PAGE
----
- Help give your baby a bath. The NICU staff will help by providing recommended supplies for this.
- Take your baby’s temperature.
These are simple tasks that are very helpful in caring for your newborn. They provide a wonderful opportunity for you to assist. Don’t be afraid to ask the NICU staff if there is anything else you can do. They will surely have other suggestions.
WHEN YOUR BABY COMES HOME
As we have discussed, you will be encouraged to provide as much Kangaroo Care as possible during your stay in the NICU. It is so helpful to your baby’s health and development. What about when you bring your baby home?
The best suggestion is to “Keep On Kangarooing.” This is especially a great idea if your baby was born prematurely. Your preemie is a little behind in physical development. Continued Kangaroo Care does help your baby feed more effectively and gain weight. Skin to skin contact also will help baby sleep better and cry less.
You can provide Kangaroo Care when breast feeding or bottle feeding. Kangaroo Care can also be used as a relaxation exercise after bathing.
Why not give your baby Kangaroo Care during the day? Carry your baby around with you while performing your normal daily activities. There are all kinds of slings and carriers available that make this very easy and safe.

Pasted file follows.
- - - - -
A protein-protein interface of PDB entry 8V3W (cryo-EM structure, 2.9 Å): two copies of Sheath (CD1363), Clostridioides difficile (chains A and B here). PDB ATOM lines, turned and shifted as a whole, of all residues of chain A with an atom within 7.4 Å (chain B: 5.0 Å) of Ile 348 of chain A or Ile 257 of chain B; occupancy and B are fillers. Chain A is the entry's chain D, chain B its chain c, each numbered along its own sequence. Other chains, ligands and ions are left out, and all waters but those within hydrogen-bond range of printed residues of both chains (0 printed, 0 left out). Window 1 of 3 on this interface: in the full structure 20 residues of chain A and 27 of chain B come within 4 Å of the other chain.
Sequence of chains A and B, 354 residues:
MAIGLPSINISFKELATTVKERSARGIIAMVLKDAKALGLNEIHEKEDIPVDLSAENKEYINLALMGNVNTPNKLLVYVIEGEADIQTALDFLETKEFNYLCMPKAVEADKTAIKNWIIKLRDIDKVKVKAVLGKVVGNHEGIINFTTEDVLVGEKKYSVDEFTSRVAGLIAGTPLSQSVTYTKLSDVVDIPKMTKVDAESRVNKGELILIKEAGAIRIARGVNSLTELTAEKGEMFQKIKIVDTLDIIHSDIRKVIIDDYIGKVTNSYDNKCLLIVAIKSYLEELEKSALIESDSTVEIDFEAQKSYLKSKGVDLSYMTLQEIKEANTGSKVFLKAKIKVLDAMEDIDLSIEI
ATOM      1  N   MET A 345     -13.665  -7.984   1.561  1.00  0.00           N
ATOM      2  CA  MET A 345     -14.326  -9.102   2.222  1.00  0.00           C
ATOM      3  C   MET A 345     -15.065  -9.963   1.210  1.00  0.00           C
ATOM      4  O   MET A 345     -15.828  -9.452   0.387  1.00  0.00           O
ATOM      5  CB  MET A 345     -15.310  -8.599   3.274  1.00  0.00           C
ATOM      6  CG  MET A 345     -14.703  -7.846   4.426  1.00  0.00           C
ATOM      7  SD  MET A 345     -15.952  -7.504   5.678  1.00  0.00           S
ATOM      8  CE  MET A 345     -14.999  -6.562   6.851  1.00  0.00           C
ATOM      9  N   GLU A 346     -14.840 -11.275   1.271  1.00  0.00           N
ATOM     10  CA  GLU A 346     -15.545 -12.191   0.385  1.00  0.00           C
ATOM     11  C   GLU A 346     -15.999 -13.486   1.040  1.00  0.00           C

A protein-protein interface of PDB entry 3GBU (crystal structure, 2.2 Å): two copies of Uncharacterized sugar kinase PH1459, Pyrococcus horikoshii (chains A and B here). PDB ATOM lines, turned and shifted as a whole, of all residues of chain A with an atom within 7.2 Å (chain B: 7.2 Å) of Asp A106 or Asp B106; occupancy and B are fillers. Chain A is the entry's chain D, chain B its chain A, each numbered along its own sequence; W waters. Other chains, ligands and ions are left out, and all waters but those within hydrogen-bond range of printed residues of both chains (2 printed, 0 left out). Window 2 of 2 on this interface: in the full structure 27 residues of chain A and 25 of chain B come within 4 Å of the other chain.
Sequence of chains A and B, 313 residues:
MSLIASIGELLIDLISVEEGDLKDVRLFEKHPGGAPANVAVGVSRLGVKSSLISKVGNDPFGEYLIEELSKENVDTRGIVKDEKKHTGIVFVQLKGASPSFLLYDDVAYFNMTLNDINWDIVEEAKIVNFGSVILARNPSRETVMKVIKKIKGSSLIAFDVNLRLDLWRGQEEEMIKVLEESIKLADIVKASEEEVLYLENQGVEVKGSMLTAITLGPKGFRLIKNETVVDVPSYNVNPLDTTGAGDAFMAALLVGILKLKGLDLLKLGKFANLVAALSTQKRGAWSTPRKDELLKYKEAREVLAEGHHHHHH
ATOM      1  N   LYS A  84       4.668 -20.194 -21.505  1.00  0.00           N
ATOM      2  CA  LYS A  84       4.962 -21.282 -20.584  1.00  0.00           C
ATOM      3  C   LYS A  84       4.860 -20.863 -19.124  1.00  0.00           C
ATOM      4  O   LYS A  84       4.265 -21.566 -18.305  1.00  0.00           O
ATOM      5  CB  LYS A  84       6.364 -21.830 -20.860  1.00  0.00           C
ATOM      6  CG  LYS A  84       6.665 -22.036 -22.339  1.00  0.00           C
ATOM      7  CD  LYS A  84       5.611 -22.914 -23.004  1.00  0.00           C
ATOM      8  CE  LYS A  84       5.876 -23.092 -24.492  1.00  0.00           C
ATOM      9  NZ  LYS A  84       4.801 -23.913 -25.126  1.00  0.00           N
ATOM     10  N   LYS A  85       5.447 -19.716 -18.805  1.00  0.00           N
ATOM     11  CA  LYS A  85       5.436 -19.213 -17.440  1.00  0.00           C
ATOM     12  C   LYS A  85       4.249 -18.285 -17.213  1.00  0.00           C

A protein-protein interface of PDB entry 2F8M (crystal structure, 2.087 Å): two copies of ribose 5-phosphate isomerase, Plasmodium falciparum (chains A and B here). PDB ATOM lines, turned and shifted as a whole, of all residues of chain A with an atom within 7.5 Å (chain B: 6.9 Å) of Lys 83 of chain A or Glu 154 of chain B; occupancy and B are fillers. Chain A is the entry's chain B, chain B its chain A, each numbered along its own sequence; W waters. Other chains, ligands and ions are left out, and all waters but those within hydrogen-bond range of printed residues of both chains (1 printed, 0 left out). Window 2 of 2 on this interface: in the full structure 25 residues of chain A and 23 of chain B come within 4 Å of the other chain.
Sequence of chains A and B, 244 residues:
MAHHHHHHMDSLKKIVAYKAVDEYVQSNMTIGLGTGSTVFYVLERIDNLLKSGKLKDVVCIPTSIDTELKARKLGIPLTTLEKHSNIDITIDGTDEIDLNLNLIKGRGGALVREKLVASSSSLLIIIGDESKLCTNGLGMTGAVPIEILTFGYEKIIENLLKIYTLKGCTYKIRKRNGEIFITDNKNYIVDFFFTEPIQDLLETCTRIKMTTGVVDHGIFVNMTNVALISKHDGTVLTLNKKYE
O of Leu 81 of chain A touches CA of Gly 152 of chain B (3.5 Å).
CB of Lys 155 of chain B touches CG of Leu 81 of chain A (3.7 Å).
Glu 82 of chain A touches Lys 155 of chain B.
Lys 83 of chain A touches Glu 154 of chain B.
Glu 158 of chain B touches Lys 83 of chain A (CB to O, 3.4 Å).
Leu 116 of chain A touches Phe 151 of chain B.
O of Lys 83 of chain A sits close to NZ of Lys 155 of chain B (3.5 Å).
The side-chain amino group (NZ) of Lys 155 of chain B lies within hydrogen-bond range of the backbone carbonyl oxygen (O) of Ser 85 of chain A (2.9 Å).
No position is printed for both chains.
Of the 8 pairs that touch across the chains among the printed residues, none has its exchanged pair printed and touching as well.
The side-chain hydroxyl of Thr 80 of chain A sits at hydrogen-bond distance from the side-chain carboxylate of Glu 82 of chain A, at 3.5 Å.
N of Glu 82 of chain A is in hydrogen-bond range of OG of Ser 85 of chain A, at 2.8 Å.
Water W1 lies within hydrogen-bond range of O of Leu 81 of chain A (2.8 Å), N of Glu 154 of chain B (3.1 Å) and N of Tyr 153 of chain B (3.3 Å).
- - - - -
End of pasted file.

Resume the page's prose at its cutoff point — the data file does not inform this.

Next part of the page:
Cleveland Clinic: Kangaroo Care
Hand to Hold: Benefits of Kangaroo Care
La Leche League: Premies: Kangaroo Care and Skin to Skin
La Leche League: Skin to Skin Contact
What To Expect: Kangaroo Care
Baby Centre: How to Do Kangaroo Care Premature Baby
American Pregnancy: Care For the Premature Baby
Evidence Based Birth: Skin to Skin After Caesarian
Midwifery Today: Kangaroo Care: Why Does It Work?
Pixabay: Baby in Incubator
US Air Force: Endotracheal Tube
Wikapedia (Brian Hall): NICU C-PAP
Wikapedia (ceejayoz): Ventilator
Flickr: Oxygen Hood
US Air Force: Feeding Tube
Unsplash (Jair Lazaro): Monitor
Wikimedia Commons: Umbilical Catheter
Shutterstock: Rob Hainer
US Air Force: Newborn Transport
Shutterstock: Khoroshunova Olga
EIRMC: NICU Tour
Nationwide Childrens: How to Kangaroo Care With Your Baby